Thus simultaneously Russia was considered superior, but the Leader was from the peripheral Caucasus, while his fellow-countrymen and the other Caucasians were being actively promoted. As Lavrenty Beria’s son Sergo recalled in his memoirs, it was his father who first provided Stalin with the idea of holding Dekadi (ten-day celebrations) of the cultures of each Soviet republic in Moscow to show the positive influence of Soviet Russia on their cultures According to Sergo Beria, Stalin liked this idea and represented it as his own. [8] It is impossible to prove whether this was truly Beria’s initiative solely based on these memoirs, but it is a fact that from 1936 such Dekadi were regularly held in Moscow. In 1937 a Georgian Dekada was held after those for the Ukrainians and the Kazakhs. Among the cultural activities included were not only traditional aspects and folklore, but also performances of “high” culture such as ballet and opera. [9]

 

The 1937 Dekada helped shape the general attitude in the Soviet Union toward the Georgians and Georgia: first of all, in included the epithet of “Sunny Georgia” (“Solnechnaia Gruziia) which is still associated with it in Russian-speaking countries. According to the newspaper Pravda and other reviews in the press, it was the warm weather and sun that determined the joyful nature of the culture of the Georgian people. During the Dekada phrases such as “Great nation and culture” and “thousand-year-old history” were used abundantly. [10] However, even Russian authors of that time observed that the Russian elites patronizingly considered the national cultures of the republics to be something exotic. [11]

 

The ordinary Soviet stories, seemingly harmless at the first sight, also speak to the “sunny” image of the Georgians formed in the 1930s: for instance, Kansas University professor Eric R. Scott, in his article “Soccer Artistry and the Secret Police: Georgian Football in the Multiethnic Soviet Empire,” describes a meeting of the USSR Football Federation in 1970 at which its head, Valentin Granatkin, irritated by the boasting of the Georgian delegate Tsomaia, interrupted by exclaiming “Only because you have no winter!” [12] Scott also authored the book Familiar Strangers: The Georgian Diaspora and the Evolution of Soviet Empire, in which he describes the influence of the Georgian feasting tradition (the supra) on the whole Soviet Union, making the toast a part of the traditional culture of Central Asia and elsewhere.

 

After Stalin’s death and Beria’s execution in 1953, the attitude of the center toward “sunny” Georgia and its sons began to change. The accumulating covert jealousy openly erupted in February 1956 at the 20th Congress of the Communist Party of the Soviet Union, when during his “Secret Speech” Khrushchev not only emphasized the crimes committed by Stalin personally, but also linked them to his ethnic origins. [13]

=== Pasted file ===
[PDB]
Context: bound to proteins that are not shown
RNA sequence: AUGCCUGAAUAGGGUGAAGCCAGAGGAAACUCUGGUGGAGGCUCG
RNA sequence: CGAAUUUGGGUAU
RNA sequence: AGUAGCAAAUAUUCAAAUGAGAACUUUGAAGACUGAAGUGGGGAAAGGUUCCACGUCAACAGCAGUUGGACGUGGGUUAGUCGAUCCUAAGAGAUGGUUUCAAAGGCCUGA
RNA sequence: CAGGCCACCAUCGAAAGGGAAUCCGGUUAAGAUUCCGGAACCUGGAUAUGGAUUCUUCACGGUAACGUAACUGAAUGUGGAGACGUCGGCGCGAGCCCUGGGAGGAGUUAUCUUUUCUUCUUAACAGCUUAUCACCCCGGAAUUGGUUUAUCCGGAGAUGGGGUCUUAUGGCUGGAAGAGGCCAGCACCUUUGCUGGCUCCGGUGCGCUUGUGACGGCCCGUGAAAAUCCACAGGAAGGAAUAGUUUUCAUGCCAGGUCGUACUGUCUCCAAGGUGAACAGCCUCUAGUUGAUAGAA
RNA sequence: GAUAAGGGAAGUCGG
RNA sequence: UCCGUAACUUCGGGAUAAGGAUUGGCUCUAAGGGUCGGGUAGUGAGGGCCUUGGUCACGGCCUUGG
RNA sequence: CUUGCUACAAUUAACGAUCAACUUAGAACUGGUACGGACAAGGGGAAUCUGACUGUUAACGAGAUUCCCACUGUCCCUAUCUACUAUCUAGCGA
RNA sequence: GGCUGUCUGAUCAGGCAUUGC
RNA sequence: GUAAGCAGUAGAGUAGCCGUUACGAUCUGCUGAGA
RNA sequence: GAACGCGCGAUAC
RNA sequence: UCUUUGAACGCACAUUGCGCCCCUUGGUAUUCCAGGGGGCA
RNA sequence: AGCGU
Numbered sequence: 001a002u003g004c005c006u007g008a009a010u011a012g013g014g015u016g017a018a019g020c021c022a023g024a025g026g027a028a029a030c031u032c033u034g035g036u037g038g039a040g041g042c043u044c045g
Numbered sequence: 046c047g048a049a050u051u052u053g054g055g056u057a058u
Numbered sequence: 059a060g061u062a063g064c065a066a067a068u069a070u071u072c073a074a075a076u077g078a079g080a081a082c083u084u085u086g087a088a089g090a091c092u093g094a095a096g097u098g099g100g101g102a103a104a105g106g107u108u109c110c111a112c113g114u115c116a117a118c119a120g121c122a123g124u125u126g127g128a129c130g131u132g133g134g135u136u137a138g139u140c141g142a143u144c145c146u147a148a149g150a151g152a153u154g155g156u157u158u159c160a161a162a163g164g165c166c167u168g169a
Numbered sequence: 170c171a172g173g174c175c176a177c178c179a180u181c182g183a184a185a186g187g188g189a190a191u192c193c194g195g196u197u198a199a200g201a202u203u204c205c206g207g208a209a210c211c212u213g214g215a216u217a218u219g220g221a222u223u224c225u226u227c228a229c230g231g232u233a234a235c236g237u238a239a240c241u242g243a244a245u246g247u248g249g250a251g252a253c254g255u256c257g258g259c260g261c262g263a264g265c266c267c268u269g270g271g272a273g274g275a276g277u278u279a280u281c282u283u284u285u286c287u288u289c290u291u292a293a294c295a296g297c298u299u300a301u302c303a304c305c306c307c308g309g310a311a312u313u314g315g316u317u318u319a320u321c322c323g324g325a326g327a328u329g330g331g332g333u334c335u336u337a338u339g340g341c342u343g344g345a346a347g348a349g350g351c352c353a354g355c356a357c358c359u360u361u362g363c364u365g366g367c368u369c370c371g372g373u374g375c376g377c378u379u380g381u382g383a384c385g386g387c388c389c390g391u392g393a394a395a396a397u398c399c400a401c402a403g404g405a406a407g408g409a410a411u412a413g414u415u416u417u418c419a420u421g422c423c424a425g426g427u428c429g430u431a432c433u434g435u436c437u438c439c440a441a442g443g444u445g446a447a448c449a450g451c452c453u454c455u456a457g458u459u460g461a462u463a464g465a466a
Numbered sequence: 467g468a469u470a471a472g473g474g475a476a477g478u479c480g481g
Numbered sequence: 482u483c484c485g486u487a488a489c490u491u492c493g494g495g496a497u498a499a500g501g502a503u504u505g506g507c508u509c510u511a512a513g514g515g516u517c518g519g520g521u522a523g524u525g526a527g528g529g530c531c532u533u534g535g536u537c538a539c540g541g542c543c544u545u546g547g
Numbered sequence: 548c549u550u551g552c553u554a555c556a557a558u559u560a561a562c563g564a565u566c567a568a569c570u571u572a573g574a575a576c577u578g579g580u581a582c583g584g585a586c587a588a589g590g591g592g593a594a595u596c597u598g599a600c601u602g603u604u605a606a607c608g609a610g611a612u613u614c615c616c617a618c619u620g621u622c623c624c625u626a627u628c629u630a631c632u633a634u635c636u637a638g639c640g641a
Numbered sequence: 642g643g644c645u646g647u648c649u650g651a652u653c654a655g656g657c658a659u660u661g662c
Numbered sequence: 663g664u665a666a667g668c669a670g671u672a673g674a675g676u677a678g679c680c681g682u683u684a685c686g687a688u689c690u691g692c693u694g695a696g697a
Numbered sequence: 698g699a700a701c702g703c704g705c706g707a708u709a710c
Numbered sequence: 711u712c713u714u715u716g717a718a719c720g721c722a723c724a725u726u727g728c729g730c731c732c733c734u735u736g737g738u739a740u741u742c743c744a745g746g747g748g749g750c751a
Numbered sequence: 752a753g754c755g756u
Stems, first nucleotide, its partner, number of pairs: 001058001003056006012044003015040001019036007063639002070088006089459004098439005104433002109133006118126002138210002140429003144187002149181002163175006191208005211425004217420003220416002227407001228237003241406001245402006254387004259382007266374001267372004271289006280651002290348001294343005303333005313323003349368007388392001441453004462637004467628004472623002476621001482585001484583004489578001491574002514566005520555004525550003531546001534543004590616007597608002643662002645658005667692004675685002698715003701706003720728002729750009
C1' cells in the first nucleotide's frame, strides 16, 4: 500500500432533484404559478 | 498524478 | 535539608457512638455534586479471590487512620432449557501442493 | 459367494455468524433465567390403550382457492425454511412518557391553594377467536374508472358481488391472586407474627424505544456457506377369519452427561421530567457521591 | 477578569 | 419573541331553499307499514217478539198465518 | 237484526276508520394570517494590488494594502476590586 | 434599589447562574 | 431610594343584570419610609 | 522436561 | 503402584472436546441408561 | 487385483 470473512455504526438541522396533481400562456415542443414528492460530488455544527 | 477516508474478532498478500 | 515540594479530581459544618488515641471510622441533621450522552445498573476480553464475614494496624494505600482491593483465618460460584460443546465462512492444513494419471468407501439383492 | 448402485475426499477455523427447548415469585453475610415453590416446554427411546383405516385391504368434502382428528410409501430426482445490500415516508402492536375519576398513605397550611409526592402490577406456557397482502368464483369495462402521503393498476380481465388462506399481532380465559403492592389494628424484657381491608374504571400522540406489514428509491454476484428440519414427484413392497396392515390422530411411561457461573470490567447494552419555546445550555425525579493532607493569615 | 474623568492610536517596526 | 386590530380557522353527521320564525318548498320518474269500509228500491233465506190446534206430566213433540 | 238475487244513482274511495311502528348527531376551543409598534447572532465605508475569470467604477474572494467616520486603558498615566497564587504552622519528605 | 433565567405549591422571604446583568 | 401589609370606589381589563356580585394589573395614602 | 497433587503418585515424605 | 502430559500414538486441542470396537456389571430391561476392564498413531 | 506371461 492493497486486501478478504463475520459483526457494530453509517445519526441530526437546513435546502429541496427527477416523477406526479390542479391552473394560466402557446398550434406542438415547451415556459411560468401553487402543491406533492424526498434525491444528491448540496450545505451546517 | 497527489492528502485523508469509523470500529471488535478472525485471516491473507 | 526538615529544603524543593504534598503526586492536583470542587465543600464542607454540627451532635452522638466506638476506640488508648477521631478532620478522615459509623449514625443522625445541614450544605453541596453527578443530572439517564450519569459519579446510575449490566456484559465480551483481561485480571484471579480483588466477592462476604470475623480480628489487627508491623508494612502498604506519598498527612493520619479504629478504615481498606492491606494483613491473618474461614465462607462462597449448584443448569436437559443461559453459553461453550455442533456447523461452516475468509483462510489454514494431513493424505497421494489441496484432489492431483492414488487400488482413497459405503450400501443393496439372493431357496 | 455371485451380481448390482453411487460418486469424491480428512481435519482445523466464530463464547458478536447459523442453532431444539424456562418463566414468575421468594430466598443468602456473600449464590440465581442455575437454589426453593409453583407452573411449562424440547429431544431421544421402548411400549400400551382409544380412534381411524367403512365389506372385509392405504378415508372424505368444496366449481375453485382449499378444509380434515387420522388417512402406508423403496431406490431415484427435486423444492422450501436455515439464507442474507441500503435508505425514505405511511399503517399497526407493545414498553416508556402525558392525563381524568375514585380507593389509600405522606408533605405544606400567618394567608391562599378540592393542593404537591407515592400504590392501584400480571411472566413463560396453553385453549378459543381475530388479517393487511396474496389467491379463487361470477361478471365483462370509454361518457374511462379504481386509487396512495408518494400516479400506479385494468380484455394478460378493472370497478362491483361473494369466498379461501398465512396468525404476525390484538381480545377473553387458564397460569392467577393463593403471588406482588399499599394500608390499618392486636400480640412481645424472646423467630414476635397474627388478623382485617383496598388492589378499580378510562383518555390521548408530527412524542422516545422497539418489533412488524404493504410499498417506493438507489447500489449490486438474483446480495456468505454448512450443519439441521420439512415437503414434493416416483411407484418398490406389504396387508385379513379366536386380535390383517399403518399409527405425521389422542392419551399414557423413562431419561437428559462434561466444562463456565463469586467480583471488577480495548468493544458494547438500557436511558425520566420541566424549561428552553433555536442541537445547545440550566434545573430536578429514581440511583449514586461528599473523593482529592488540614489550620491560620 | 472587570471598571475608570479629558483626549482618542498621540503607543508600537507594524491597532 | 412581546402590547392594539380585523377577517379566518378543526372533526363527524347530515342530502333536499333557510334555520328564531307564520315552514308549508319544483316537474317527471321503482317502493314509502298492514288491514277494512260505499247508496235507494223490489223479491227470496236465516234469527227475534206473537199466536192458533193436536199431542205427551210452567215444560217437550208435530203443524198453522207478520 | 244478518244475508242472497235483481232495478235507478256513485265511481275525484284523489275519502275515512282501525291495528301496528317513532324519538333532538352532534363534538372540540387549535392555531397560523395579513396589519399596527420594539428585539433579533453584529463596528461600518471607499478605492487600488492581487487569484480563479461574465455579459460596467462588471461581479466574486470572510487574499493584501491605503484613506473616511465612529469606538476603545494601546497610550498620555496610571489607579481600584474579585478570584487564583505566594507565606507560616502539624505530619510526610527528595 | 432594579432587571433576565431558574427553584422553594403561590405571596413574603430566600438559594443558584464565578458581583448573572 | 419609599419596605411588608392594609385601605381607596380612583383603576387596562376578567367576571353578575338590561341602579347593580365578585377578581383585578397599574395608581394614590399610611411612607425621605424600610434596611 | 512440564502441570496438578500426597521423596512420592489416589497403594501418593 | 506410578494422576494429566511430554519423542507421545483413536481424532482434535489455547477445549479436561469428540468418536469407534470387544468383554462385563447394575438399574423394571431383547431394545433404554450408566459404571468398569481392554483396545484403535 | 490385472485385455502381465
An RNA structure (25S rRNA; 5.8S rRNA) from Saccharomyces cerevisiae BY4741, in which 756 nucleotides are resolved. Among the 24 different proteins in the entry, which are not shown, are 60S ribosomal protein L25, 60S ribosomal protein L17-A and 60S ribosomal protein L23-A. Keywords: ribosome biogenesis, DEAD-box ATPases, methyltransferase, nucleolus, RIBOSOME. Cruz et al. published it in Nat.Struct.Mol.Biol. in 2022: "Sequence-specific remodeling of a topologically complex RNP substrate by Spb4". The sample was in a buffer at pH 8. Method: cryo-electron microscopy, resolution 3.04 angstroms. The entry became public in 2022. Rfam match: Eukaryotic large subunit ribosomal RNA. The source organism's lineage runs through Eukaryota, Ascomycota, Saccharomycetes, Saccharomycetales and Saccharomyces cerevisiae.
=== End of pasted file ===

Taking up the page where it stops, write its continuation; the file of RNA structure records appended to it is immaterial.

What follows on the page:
Rumors about the contents of Khrushchev’s “Secret Speech” quickly began to spread in Tbilisi, resulting in the well-known events of March 1956: public protests were held to defend the name of Stalin, during which there was a noticeable intensification of nationalist sentiments and sloganeering. The demonstrations were ultimately crushed violently by the Soviet security forces. It is noteworthy that calls for national independence and the first underground nationalist dissident movements began in Georgia right after the 1956 events. [14]

 

The “Secret Speech at the 20th Party Congress and the rehabilitation of the victims of 1937-1938 mass terror in 1955-1956 can be considered an attempt of the Politburo members, including Khrushchev, Malenkov, and Mikoyan, to avoid personal responsibility for their own roles in deciding the fates of thousands of people during the Stalinist Terror. They presumed that blaming Stalin and Beria for everything would absolve them from their responsibility before history.

 

Georgians’ anger at Khrushchev’s destalinization can also be explained by the argument that either consciously or unconsciously Georgians perceived the attack on Stalin as an attack on Georgia. Khrushchev’s attempt to diminish the role of Georgia in the hierarchy of the Soviet republics was evident, although whether the Georgia had a privileged status under Stalin and Beria is contentious topic even today among historians (especially Georgian ones, many of whom disagree). It should also be noted here that Khrushchev had his own clients in Georgia, such as the new First Secretary of the Communist Party in Georgia, Vasil Mzhavanadze, and the Georgian KGB head Aleksi Inauri. Nevertheless, Khrushchev understood well that Georgians would never forgive him for the attack on Stalin and Georgia. [15]